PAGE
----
Tennessee in general has experienced record-breaking warm temperatures the past few days, along with snow, ice and major rainfall amounts in some areas. To date, the Cleveland and Bradley County area has been spared frozen precipitation; however, a possible icing or snow event is included in the Southeast Tennessee forecast for Thursday.
The first threats of soaking and flooding rains came last weekend with forecasters projecting the wet conditions could last through much of the week. While much of the state’s eastern portion was being pelted by heavy rain, some areas in Tennessee’s western and middle sectors were getting ice.
Bradley County and the surrounding areas experienced heavy rainfall which flooded roadways, turned creeks into rivers and forced school closures in neighboring counties. The Cleveland and Bradley County school systems have remained in operation so far.
McMinn and Polk county schools were closed Tuesday and today as rain continued to fall.
TEMA described the state of emergency and activated the State Emergency Operations Center at Level 3, along with the Tennessee Emergency Plan.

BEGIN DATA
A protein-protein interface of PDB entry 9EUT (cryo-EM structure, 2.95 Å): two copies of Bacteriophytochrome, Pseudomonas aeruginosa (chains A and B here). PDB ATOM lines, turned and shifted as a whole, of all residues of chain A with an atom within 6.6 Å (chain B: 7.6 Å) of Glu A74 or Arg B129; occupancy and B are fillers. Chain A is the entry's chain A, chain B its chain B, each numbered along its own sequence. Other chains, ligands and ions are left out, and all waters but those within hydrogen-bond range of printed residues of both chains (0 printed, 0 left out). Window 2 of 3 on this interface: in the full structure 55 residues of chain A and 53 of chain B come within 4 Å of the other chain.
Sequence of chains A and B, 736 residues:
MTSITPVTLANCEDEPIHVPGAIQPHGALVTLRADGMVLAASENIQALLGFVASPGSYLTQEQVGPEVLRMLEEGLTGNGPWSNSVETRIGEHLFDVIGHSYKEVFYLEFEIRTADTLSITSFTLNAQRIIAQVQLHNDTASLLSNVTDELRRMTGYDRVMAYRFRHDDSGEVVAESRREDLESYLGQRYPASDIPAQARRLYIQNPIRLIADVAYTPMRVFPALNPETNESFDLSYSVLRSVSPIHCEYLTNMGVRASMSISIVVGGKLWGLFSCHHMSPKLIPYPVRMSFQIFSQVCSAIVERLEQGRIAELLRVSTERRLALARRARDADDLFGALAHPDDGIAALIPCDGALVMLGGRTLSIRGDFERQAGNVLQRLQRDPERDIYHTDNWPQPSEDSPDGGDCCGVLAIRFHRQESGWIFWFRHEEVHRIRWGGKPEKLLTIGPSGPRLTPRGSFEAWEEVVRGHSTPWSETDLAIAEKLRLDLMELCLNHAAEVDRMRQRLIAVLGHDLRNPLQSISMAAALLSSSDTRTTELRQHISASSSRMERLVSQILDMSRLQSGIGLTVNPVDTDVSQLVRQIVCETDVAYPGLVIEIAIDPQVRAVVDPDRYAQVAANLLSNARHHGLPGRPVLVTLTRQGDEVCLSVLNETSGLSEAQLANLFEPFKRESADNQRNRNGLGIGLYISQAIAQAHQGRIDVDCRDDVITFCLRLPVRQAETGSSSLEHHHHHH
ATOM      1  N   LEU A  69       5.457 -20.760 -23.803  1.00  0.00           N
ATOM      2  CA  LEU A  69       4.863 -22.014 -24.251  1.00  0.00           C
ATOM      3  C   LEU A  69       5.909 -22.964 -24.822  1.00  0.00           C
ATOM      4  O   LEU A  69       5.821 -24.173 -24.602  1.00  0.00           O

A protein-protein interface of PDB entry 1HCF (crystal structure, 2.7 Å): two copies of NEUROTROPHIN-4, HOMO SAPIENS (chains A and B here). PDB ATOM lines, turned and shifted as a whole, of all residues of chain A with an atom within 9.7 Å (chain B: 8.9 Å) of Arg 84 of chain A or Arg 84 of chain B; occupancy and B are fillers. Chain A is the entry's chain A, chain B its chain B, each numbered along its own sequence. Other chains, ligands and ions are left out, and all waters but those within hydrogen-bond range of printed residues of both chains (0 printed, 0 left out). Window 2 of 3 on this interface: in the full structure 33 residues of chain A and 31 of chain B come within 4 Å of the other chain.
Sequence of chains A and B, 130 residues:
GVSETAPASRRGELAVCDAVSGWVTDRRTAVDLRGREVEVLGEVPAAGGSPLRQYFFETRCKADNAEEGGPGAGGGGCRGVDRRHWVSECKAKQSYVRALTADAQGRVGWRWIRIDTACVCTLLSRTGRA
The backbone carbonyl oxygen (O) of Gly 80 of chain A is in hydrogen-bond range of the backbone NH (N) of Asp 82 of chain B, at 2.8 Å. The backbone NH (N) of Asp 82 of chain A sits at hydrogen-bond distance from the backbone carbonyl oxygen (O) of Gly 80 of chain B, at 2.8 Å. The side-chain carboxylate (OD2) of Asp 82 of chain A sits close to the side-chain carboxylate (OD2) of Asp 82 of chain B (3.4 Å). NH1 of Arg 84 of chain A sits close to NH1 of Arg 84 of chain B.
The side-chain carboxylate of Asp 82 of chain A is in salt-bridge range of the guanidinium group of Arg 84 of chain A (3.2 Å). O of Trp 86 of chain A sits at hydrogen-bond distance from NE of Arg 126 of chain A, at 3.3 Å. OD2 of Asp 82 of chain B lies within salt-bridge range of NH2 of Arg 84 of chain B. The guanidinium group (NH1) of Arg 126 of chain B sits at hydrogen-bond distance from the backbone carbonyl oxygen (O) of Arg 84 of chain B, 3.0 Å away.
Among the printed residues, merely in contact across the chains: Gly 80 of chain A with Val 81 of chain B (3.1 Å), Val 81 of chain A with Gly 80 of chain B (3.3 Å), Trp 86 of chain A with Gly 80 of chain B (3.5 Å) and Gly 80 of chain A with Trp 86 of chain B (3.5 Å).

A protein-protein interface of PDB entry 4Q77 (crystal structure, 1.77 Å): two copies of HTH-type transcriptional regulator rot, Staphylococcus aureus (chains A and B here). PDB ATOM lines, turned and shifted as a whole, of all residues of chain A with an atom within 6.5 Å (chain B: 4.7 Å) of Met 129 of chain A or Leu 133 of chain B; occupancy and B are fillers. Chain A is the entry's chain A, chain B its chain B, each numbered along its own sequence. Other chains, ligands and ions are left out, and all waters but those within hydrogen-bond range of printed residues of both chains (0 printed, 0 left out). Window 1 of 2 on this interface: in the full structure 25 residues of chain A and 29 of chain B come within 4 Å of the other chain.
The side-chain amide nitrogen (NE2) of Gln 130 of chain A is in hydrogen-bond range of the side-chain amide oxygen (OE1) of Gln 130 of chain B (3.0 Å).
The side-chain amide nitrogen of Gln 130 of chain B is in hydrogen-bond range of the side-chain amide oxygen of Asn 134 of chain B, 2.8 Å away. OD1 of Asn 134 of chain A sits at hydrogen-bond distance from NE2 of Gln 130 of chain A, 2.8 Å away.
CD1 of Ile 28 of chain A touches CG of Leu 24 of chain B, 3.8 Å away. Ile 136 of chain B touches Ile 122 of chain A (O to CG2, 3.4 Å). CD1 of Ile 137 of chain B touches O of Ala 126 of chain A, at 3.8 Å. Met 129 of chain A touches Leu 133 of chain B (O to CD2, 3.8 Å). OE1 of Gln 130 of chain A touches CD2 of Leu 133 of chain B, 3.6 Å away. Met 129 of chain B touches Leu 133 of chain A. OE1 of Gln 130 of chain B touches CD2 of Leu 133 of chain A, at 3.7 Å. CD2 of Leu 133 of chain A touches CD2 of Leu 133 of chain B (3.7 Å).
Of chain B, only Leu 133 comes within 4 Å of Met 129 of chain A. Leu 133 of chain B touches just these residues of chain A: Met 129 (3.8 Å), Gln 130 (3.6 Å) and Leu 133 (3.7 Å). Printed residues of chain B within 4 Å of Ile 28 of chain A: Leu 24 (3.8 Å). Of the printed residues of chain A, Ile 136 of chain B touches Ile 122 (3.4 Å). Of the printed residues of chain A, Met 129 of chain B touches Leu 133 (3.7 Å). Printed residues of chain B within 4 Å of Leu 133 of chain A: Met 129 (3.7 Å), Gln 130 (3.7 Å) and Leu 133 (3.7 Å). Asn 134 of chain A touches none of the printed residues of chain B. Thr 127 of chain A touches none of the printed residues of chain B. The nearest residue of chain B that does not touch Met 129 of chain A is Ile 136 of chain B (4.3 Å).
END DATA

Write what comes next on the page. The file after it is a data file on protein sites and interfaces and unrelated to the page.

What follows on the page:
Level 3 activation “describes an event or period when a serious emergency has occurred or the situation is deteriorating rapidly and public warnings are being issued.”
National Weather Service forecasters indicated during a conference with Cleveland-Bradley County Emergency Management Agency and other EMAs across the state Tuesday that an additional 1-2 inches of rain was possible throughout the evening into today and Thursday.
“We have had several breaks in the rainfall today. This has helped with the runoff in some areas and we are expecting another break Thursday and then possibly a wintry mix,” said Jerry Johnson Jr. of CBCEMA.
Flood warnings and watches are still in effect due to “a nearly stationary frontal boundary,” according to the NWS.
Trees were reported down Tuesday afternoon in the area of Georgetown Road near Highway 58 in Bradley County. Baker Bridge Road, Candies Lane and Chatata Valley Road were closed due to flooding but as of today, Johnson said the water appeared to be receding. CBCEMA officials are continually monitoring conditions and reporting to the SEOC, according to Curtis Cline, EMA administrative officer.
Cleveland Utilities’ weather station located on Michigan Avenue/Dry Valley Road indicated 6.59 inches of rain has fallen since Sunday.